The exercises are rather meagre, and instead of being crowded at the end of the book, ought, in our opinion, to have been put at the end of the chapters to which they respectively belong.


On the whole the work shows considerable acumen, and a thorough knowledge of the French language. As we have already stated, it will be found very suggestive by French scholars; but, as a school-book for beginners, it is not superior to some works which we had before.


Homes and thospitals ; or Two Phases of Woman's Work. New York:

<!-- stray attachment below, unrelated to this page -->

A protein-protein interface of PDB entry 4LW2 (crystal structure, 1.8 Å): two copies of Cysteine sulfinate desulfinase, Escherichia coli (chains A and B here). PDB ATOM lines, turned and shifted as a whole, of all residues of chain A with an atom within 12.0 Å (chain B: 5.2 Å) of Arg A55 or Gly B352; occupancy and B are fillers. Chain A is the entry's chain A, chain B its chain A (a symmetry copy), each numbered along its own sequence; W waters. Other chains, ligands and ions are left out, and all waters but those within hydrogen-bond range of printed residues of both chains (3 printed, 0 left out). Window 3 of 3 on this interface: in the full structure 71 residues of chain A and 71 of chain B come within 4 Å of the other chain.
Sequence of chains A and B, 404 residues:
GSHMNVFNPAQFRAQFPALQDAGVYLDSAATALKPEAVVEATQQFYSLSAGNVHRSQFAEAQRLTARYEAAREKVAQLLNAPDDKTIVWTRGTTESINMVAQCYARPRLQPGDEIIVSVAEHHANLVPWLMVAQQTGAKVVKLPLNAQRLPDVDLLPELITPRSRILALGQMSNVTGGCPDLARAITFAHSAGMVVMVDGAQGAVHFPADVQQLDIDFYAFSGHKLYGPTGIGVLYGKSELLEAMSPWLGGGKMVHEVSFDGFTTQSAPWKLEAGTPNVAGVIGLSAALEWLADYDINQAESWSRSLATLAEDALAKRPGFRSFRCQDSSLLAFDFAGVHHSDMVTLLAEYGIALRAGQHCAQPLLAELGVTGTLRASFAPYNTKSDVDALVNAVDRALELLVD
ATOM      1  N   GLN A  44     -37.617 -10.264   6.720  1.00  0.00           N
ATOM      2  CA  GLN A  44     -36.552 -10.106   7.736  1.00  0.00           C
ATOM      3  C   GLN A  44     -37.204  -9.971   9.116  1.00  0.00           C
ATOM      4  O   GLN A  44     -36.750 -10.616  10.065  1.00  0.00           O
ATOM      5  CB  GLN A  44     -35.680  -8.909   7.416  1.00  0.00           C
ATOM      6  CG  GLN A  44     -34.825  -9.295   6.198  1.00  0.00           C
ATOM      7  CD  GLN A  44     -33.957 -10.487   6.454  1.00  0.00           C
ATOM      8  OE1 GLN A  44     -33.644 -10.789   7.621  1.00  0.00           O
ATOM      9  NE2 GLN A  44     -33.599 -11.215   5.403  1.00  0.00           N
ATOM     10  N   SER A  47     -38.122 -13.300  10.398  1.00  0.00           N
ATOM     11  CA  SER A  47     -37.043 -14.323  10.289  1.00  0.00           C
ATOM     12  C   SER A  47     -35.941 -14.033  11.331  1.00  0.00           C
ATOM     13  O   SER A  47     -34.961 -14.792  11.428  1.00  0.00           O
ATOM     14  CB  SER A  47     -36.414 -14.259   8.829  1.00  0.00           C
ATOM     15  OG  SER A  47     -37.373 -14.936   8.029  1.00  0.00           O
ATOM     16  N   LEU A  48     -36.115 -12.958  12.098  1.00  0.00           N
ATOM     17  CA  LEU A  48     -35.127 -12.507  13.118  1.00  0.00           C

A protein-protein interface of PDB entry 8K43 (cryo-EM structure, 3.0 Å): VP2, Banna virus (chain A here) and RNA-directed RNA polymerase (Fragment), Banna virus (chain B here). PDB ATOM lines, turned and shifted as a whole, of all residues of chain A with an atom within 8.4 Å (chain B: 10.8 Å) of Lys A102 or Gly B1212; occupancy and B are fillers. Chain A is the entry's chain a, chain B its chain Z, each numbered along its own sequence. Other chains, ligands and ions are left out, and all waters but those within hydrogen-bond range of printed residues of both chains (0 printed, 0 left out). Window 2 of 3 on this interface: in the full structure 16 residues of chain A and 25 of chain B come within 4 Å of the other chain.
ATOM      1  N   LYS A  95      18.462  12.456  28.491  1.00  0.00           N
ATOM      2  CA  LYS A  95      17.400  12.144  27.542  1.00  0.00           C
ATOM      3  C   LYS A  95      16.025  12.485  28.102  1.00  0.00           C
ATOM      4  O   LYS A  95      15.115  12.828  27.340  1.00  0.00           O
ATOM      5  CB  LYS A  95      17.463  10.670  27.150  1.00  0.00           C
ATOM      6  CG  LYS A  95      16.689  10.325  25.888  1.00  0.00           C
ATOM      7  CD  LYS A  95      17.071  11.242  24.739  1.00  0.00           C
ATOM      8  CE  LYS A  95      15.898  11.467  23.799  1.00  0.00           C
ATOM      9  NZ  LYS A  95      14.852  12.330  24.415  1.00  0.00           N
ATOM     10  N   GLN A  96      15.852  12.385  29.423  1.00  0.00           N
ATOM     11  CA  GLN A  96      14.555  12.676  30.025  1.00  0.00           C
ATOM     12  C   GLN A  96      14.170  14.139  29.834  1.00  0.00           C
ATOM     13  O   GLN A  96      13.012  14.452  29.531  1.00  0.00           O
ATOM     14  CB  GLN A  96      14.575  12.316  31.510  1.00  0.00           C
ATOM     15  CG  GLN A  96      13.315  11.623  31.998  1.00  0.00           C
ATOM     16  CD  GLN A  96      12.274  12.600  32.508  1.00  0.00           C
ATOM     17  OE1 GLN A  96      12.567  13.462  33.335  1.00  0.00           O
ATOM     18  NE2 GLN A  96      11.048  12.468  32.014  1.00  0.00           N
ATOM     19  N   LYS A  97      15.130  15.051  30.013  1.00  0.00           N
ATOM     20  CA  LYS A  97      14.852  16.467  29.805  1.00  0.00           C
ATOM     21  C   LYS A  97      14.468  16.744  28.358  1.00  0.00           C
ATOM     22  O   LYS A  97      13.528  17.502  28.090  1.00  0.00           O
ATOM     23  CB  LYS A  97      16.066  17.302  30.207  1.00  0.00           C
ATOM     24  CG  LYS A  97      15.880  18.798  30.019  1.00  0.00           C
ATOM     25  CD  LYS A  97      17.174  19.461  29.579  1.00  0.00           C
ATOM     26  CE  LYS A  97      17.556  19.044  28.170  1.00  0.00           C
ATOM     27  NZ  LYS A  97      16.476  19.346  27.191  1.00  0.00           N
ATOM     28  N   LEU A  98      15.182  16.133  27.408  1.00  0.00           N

Hurd & Houghton. 1873. The problem which is fast growing to be, if it is not already, the most important that presses upon the attention of modern legislation, is the adjustment of the social condition of the masses in accordance with the revolution, springing from modern ideas, that has taken place in their estate. Democratic principles are now in the ascendant throughout the whole of Europe ; and the overthrow of the autocratic and despotic governments that still exist there is merely a question of time, to be settled probably in the near future. The moral power of Europe and America will doubtless secure the farther triumph of free institutions throughout Asia, and wherever else they may now be wanting So that it is probably a fair presumption that the masses throughout the world will, before many decades have passed, be entirely emancipated from the political and social servitude under which they have existed in all past ages. What shall be the results of so mighty a liberation cannot be predicted. When we conceive the irresistible power that shall then accrue to the millions, and consider the small amount of intelligence and self-control there will be present to guide it, and further remember their galling sense of the injustice that has been done them by those who have so long lorded it over them, and what distorted views will spring from their ignorance, it is impossible not to be overcome with the gloomiest foreboding for the future of society and human governments, unless we have hope that some adequate agency shall be brought to bear to counteract these evils. Such an agency is Christianity, if carried out in the spirit of its Founder - the only theory of human life that brings each individual soul under sanctions sufficiently strong to restrain it from doing harm to itself or to others; and while being the perfection of liberty, is the destroyer of every form of license. Upon the universal diffusion of this, the only true form of religion, is dependent the salvation of human society. And the great effort of every Christian now should be to bring himself and the whole body of believers in Christ to a full realisation of this momentous fact. Great and extensive as are the present philanthropic schemes of the Christian church, they are as nothing in the face of the great field of spiritual destitution that covers the world. Probably four-fifths of the population in countries nominally Christian, live without any practical recognition of God in their lives; and the general prevalence of the most atrocious crimes in such communities is enough to appal the most hopeful heart. Is there not then every incentive to Christians to bring their lives into more full accord with the divine law of love and self-sacri. fice ; to engage diligently in personal endeavors to bring men and women in all grades of society to a recognition of the claims of Christ